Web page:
Manjula Padmanabhan | Updated on May 29, 2020 Published on May 29, 2020


Bins is in the backyard when I call. “Hear that chirping?” he asks. “Of course,” I say. A pair of red-vented bulbuls are shrieking at him. I can’t identify them from the racket they’re making, but Bins had mentioned them before. “Leave the poor things alone!” I tell him.

“Well, I’m only trying to help,” he says. “I’ve been watching them for a few days. First they made a nest, then they sat on it and now the babies have hatched. But they’re too adventurous! They keep jumping out of the nest! Next thing I know, they’re on the ground.” With cats prowling about. And other birds. And humans who might not be careful where they place their feet...

“So of course I’ve been putting the little nut-cases back inside the nest,” says Bins. “Oh dear,” I say. “This story’s going to have a sad ending.” “Not so far,” says Bins. “The parents are getting quite used to me. The reason they’re making such a noise isn’t me.” According to him, there’s a little hawk perched on a nearby tree. “He’s looking away, pretending he doesn’t know why the parents are yelling like this. But he knows! He’s just waiting for his chance.”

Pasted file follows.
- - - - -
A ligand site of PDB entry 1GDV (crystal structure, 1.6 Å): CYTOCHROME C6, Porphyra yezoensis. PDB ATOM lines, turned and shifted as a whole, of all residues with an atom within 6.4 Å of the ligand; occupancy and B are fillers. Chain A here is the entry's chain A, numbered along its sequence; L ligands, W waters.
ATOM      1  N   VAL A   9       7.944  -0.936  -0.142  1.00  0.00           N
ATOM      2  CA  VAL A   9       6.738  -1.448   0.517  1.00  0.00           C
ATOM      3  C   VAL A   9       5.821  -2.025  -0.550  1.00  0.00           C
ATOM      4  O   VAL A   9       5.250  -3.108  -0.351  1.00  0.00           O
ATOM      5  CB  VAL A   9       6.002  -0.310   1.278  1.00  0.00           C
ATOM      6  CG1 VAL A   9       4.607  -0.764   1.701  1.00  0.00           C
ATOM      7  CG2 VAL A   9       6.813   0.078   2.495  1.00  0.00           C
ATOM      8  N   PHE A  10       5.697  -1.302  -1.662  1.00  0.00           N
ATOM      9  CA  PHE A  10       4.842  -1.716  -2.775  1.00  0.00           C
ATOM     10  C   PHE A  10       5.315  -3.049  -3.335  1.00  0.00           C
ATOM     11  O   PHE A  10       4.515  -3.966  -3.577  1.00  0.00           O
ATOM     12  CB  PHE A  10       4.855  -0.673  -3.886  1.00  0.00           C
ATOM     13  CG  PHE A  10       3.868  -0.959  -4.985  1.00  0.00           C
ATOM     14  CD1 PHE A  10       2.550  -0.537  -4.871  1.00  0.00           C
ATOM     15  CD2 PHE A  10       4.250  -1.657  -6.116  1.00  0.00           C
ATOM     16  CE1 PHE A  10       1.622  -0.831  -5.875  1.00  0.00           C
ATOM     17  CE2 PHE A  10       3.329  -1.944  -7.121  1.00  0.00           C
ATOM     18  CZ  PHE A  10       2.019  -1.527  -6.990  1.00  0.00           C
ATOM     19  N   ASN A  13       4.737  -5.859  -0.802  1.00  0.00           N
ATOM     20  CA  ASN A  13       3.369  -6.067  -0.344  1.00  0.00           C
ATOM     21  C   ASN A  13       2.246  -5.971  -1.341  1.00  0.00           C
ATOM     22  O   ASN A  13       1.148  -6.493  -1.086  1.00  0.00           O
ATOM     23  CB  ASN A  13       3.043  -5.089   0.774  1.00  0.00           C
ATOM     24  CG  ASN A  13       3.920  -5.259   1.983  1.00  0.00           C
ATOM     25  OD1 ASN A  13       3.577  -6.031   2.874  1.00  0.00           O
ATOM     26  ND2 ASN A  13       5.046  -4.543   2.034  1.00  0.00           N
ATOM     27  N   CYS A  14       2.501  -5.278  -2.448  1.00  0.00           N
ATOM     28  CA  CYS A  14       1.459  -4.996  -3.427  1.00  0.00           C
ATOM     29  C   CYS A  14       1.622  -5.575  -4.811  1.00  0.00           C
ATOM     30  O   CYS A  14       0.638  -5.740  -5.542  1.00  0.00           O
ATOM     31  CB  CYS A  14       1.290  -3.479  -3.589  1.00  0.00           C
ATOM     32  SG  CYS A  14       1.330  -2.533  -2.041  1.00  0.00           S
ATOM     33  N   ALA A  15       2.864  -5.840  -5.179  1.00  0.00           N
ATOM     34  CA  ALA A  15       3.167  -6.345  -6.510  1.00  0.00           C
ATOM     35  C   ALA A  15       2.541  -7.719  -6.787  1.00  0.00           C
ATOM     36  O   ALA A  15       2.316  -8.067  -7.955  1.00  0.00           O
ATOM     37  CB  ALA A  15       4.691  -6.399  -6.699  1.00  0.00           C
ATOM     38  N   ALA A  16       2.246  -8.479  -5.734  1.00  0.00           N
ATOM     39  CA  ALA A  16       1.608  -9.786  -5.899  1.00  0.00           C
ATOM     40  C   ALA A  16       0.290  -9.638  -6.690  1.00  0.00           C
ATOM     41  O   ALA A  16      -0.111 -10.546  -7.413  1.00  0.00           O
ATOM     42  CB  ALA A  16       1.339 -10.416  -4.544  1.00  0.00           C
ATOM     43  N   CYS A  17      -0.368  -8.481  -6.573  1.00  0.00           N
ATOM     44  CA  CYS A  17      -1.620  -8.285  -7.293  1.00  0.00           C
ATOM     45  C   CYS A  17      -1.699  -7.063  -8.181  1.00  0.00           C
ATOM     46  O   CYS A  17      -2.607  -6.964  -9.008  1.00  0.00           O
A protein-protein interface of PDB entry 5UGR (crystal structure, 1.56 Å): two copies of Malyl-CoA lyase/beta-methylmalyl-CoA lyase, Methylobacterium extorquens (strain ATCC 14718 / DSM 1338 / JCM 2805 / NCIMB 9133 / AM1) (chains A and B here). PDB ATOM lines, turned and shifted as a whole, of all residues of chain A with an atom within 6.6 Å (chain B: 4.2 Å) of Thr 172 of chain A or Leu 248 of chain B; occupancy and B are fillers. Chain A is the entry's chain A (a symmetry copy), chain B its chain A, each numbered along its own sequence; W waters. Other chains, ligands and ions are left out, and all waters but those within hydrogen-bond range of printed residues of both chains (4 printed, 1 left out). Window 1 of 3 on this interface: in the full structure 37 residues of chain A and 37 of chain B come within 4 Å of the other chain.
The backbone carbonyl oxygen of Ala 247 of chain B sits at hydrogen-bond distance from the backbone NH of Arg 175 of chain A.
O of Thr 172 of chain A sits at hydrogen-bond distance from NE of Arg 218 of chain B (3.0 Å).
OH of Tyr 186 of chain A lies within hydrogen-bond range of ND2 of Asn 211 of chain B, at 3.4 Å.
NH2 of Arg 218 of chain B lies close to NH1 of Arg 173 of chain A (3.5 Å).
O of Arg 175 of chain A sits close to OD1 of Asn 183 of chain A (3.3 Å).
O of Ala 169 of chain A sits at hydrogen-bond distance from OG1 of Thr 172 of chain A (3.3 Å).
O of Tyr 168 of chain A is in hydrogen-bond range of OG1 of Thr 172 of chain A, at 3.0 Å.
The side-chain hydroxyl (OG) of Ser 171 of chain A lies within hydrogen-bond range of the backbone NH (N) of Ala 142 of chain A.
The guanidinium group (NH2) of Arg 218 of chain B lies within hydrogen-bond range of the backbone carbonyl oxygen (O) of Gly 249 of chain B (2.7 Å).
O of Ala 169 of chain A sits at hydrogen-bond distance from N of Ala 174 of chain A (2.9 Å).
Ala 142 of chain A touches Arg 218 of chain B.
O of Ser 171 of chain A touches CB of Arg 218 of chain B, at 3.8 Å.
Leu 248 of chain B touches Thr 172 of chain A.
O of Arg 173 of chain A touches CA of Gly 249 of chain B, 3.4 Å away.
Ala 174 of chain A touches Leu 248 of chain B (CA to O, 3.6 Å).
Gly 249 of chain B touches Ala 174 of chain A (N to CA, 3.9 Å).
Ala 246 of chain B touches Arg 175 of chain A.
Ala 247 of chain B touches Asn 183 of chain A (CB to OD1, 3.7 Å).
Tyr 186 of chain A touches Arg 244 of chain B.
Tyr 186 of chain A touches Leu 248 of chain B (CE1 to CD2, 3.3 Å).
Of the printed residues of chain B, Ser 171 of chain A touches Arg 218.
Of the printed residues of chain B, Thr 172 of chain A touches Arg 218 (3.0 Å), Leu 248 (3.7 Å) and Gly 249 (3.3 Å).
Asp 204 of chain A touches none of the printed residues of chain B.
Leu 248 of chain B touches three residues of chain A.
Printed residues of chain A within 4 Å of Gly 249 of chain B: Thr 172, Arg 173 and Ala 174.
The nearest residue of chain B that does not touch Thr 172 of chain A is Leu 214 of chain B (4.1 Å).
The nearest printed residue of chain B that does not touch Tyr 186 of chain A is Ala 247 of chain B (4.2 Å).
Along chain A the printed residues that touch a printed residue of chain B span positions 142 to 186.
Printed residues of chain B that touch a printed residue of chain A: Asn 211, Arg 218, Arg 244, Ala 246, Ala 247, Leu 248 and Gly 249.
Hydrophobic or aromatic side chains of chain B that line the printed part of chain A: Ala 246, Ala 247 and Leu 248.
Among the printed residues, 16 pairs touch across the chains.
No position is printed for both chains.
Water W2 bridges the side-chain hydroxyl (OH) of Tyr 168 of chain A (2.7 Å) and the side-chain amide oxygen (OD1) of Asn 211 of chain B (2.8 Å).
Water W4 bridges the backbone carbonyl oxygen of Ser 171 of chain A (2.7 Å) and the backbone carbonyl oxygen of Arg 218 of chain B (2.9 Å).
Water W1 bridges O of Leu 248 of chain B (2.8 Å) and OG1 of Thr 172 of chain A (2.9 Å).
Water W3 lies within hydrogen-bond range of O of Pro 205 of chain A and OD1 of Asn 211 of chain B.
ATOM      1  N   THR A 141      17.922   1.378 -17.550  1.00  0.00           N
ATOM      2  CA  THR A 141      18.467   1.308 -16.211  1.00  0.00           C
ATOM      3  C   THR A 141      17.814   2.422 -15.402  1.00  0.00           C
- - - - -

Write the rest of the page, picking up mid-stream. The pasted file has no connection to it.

I tell Bins that I’ve been reading a very interesting book called Wildhood, by two authors, Barbara Natterson-Horowitz and Kathryn Bowers. “It’s about the period between childhood and adulthood, which is usually called ‘adolescence’. The authors felt they needed a word that better described this very difficult period in the lives of all creatures — including your bulbuls — so they called it ‘wildhood’,” I say. “A time when young creatures, including humans, must learn to fend for themselves. They’ve got to take risks. Like driving cars without a licence or jumping off branches before they can fly.”

“Risks!” exclaims Bins. “This is more like a death wish! They don’t even have tail feathers. Every evening I say goodnight to them, thinking they’ll be gone in the morning.” I nod wisely on my side of the planet. “Yes, according to the zoologists, wildhood is a dangerous time for everyone passing through that phase.” The book focuses on other animals as well as humans to illustrate its points. Apparently all living creatures experience adolescence in some form.

“I’m sorry,” says Bins, “but these bulbul parents don’t seem to have the least idea how to look after their chicks. The nest is very cute and nicely made, but the babies just keep popping out onto the branch! Then they totter about wanting to be fed until — plop! — on the ground.” “What are they doing now?” I ask. He says all three are inside the nest, keeping very still. “Meanwhile, the parents have called in their friends and now all four are yelling at the hawk! He is still looking far away!”

Then, quite abruptly the frenzied chirping dies down. “What’s happening?” I ask. “Mr Hawk got bored and flew off!” says Bins. “Happy ending to the drama!” For today.

Manjula Padmanabhan, author and artist, writes of her life in the fictional town of Elsewhere, US, in this weekly column

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Published on May 29, 2020
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